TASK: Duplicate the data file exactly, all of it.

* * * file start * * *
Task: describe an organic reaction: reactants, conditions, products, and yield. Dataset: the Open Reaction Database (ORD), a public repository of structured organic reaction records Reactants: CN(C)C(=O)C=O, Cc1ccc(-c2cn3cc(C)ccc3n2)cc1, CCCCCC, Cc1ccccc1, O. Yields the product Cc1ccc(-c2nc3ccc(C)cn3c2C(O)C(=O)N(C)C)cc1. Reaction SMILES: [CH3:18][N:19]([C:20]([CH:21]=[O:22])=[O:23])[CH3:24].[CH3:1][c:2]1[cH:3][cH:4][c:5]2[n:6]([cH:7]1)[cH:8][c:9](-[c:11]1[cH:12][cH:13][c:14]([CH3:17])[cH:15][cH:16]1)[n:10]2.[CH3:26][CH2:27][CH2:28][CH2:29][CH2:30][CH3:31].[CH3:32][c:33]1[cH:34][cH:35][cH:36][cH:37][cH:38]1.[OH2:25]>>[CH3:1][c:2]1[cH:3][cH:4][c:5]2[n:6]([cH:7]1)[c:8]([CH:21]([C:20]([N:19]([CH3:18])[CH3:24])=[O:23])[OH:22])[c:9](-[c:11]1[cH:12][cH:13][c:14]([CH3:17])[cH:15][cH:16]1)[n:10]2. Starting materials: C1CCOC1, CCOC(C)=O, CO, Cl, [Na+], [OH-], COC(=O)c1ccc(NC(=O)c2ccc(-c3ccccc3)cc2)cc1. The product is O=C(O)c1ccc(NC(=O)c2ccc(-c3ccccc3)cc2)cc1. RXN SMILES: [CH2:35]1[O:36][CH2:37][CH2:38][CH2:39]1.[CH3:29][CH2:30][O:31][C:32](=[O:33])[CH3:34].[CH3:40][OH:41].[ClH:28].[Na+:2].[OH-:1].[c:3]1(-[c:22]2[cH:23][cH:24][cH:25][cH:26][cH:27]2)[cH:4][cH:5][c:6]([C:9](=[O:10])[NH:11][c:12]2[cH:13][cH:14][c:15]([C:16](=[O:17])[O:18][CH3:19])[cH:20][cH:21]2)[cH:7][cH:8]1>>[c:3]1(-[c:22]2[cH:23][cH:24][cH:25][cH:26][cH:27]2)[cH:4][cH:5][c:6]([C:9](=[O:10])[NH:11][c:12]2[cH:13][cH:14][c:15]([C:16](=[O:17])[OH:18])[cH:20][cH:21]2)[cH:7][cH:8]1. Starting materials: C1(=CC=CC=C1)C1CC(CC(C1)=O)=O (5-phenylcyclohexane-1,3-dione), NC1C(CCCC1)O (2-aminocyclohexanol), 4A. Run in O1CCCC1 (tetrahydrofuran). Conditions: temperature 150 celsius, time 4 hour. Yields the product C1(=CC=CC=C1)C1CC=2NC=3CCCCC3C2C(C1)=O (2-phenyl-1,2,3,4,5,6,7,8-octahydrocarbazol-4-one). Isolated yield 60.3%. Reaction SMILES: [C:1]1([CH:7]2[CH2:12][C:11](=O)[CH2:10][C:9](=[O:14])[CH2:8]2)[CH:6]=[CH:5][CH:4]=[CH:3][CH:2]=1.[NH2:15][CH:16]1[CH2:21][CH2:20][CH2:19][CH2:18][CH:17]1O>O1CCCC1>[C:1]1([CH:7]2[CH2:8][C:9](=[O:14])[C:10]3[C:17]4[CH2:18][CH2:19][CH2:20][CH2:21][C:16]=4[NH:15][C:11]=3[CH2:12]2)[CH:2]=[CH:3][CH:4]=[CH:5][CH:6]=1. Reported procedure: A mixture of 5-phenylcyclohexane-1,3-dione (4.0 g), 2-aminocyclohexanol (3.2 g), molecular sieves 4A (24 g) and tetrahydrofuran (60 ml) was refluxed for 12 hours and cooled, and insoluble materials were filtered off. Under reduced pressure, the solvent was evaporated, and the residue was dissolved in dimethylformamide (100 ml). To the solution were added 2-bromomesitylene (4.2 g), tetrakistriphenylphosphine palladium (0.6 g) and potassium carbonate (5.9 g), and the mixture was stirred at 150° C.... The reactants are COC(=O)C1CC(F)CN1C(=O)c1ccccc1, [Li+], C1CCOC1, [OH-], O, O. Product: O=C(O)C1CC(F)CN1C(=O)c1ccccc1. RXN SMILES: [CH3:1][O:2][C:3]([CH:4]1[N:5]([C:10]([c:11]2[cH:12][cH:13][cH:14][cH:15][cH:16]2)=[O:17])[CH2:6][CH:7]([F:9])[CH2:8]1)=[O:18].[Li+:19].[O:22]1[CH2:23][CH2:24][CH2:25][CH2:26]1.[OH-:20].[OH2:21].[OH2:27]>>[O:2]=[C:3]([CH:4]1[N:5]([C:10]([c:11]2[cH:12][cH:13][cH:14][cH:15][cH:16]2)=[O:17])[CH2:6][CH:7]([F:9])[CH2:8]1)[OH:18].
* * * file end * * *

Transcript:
Task: describe an organic reaction: reactants, conditions, products, and yield. Dataset: the Open Reaction Database (ORD), a public repository of structured organic reaction records Reactants: CN(C)C(=O)C=O, Cc1ccc(-c2cn3cc(C)ccc3n2)cc1, CCCCCC, Cc1ccccc1, O. Yields the product Cc1ccc(-c2nc3ccc(C)cn3c2C(O)C(=O)N(C)C)cc1. Reaction SMILES: [CH3:18][N:19]([C:20]([CH:21]=[O:22])=[O:23])[CH3:24].[CH3:1][c:2]1[cH:3][cH:4][c:5]2[n:6]([cH:7]1)[cH:8][c:9](-[c:11]1[cH:12][cH:13][c:14]([CH3:17])[cH:15][cH:16]1)[n:10]2.[CH3:26][CH2:27][CH2:28][CH2:29][CH2:30][CH3:31].[CH3:32][c:33]1[cH:34][cH:35][cH:36][cH:37][cH:38]1.[OH2:25]>>[CH3:1][c:2]1[cH:3][cH:4][c:5]2[n:6]([cH:7]1)[c:8]([CH:21]([C:20]([N:19]([CH3:18])[CH3:24])=[O:23])[OH:22])[c:9](-[c:11]1[cH:12][cH:13][c:14]([CH3:17])[cH:15][cH:16]1)[n:10]2. Starting materials: C1CCOC1, CCOC(C)=O, CO, Cl, [Na+], [OH-], COC(=O)c1ccc(NC(=O)c2ccc(-c3ccccc3)cc2)cc1. The product is O=C(O)c1ccc(NC(=O)c2ccc(-c3ccccc3)cc2)cc1. RXN SMILES: [CH2:35]1[O:36][CH2:37][CH2:38][CH2:39]1.[CH3:29][CH2:30][O:31][C:32](=[O:33])[CH3:34].[CH3:40][OH:41].[ClH:28].[Na+:2].[OH-:1].[c:3]1(-[c:22]2[cH:23][cH:24][cH:25][cH:26][cH:27]2)[cH:4][cH:5][c:6]([C:9](=[O:10])[NH:11][c:12]2[cH:13][cH:14][c:15]([C:16](=[O:17])[O:18][CH3:19])[cH:20][cH:21]2)[cH:7][cH:8]1>>[c:3]1(-[c:22]2[cH:23][cH:24][cH:25][cH:26][cH:27]2)[cH:4][cH:5][c:6]([C:9](=[O:10])[NH:11][c:12]2[cH:13][cH:14][c:15]([C:16](=[O:17])[OH:18])[cH:20][cH:21]2)[cH:7][cH:8]1. Starting materials: C1(=CC=CC=C1)C1CC(CC(C1)=O)=O (5-phenylcyclohexane-1,3-dione), NC1C(CCCC1)O (2-aminocyclohexanol), 4A. Run in O1CCCC1 (tetrahydrofuran). Conditions: temperature 150 celsius, time 4 hour. Yields the product C1(=CC=CC=C1)C1CC=2NC=3CCCCC3C2C(C1)=O (2-phenyl-1,2,3,4,5,6,7,8-octahydrocarbazol-4-one). Isolated yield 60.3%. Reaction SMILES: [C:1]1([CH:7]2[CH2:12][C:11](=O)[CH2:10][C:9](=[O:14])[CH2:8]2)[CH:6]=[CH:5][CH:4]=[CH:3][CH:2]=1.[NH2:15][CH:16]1[CH2:21][CH2:20][CH2:19][CH2:18][CH:17]1O>O1CCCC1>[C:1]1([CH:7]2[CH2:8][C:9](=[O:14])[C:10]3[C:17]4[CH2:18][CH2:19][CH2:20][CH2:21][C:16]=4[NH:15][C:11]=3[CH2:12]2)[CH:2]=[CH:3][CH:4]=[CH:5][CH:6]=1. Reported procedure: A mixture of 5-phenylcyclohexane-1,3-dione (4.0 g), 2-aminocyclohexanol (3.2 g), molecular sieves 4A (24 g) and tetrahydrofuran (60 ml) was refluxed for 12 hours and cooled, and insoluble materials were filtered off. Under reduced pressure, the solvent was evaporated, and the residue was dissolved in dimethylformamide (100 ml). To the solution were added 2-bromomesitylene (4.2 g), tetrakistriphenylphosphine palladium (0.6 g) and potassium carbonate (5.9 g), and the mixture was stirred at 150° C.... The reactants are COC(=O)C1CC(F)CN1C(=O)c1ccccc1, [Li+], C1CCOC1, [OH-], O, O. Product: O=C(O)C1CC(F)CN1C(=O)c1ccccc1. RXN SMILES: [CH3:1][O:2][C:3]([CH:4]1[N:5]([C:10]([c:11]2[cH:12][cH:13][cH:14][cH:15][cH:16]2)=[O:17])[CH2:6][CH:7]([F:9])[CH2:8]1)=[O:18].[Li+:19].[O:22]1[CH2:23][CH2:24][CH2:25][CH2:26]1.[OH-:20].[OH2:21].[OH2:27]>>[O:2]=[C:3]([CH:4]1[N:5]([C:10]([c:11]2[cH:12][cH:13][cH:14][cH:15][cH:16]2)=[O:17])[CH2:6][CH:7]([F:9])[CH2:8]1)[OH:18].